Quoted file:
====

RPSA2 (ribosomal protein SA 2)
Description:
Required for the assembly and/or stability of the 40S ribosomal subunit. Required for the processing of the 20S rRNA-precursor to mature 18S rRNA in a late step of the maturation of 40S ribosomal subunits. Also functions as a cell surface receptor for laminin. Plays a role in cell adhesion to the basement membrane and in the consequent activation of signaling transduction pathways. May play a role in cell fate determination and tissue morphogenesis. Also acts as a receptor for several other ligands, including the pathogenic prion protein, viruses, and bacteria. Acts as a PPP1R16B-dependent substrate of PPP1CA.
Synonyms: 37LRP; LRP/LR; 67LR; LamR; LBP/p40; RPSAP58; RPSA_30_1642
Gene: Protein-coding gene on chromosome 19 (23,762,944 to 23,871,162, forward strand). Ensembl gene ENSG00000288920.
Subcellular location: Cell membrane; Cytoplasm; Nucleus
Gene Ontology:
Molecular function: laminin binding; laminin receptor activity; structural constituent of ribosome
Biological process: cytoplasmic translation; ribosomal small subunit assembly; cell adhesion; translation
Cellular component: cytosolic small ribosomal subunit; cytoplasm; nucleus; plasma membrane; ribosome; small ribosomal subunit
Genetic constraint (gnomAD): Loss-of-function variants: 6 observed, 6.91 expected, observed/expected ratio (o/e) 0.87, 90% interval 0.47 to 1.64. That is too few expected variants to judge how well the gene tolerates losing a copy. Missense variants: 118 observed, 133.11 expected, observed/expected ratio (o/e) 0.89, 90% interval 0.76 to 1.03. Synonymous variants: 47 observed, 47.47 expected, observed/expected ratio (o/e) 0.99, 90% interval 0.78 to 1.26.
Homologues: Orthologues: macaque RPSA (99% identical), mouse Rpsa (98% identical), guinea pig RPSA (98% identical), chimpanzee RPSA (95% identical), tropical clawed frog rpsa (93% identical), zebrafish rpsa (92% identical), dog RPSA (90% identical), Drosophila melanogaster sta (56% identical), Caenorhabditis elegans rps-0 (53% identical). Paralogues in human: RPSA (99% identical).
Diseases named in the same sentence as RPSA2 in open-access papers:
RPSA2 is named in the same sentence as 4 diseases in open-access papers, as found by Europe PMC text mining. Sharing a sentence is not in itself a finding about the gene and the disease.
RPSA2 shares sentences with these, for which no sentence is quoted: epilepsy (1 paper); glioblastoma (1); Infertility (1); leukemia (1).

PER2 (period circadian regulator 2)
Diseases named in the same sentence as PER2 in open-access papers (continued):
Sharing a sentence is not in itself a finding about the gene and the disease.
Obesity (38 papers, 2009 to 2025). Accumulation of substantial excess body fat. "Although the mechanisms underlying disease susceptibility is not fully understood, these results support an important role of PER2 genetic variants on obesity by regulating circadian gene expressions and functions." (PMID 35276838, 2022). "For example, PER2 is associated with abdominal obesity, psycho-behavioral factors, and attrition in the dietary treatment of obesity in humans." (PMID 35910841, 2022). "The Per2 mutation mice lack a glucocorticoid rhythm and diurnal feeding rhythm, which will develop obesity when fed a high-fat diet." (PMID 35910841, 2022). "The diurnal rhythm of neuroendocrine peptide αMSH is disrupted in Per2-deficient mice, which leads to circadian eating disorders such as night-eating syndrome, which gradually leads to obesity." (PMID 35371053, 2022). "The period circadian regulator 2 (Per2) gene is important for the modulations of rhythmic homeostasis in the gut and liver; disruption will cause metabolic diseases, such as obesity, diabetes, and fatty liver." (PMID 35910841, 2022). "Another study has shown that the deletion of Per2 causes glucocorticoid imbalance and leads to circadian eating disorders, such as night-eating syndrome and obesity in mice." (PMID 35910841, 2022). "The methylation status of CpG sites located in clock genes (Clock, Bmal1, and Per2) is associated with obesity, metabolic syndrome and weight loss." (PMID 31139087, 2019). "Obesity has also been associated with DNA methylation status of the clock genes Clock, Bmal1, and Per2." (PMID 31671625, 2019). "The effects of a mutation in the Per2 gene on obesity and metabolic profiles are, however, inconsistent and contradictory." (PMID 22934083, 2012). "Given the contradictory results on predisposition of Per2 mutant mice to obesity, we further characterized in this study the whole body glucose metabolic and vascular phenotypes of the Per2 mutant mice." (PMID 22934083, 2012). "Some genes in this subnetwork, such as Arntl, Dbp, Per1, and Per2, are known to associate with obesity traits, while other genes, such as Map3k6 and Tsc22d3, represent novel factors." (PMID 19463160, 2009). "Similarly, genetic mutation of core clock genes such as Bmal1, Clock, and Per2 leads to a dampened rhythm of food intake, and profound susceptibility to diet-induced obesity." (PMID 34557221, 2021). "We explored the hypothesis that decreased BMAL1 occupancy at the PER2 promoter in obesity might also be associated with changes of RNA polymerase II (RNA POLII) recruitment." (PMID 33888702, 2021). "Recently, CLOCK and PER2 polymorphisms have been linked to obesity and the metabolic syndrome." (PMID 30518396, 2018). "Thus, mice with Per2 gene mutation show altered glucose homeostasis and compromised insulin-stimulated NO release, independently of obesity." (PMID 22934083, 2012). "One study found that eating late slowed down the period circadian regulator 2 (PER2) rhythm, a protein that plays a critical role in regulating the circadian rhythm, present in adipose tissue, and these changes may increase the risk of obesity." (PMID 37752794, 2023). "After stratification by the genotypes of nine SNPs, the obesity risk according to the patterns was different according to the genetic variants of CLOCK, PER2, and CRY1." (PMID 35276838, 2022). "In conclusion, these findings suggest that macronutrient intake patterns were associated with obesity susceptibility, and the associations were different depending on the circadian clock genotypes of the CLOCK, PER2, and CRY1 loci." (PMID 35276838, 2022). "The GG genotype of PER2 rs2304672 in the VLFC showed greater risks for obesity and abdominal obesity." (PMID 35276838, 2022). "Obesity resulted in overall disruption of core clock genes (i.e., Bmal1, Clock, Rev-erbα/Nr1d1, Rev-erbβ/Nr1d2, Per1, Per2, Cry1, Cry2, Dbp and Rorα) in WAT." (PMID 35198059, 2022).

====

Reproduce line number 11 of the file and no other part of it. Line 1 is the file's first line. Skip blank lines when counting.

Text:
Genetic constraint (gnomAD): Loss-of-function variants: 6 observed, 6.91 expected, observed/expected ratio (o/e) 0.87, 90% interval 0.47 to 1.64. That is too few expected variants to judge how well the gene tolerates losing a copy. Missense variants: 118 observed, 133.11 expected, observed/expected ratio (o/e) 0.89, 90% interval 0.76 to 1.03. Synonymous variants: 47 observed, 47.47 expected, observed/expected ratio (o/e) 0.99, 90% interval 0.78 to 1.26.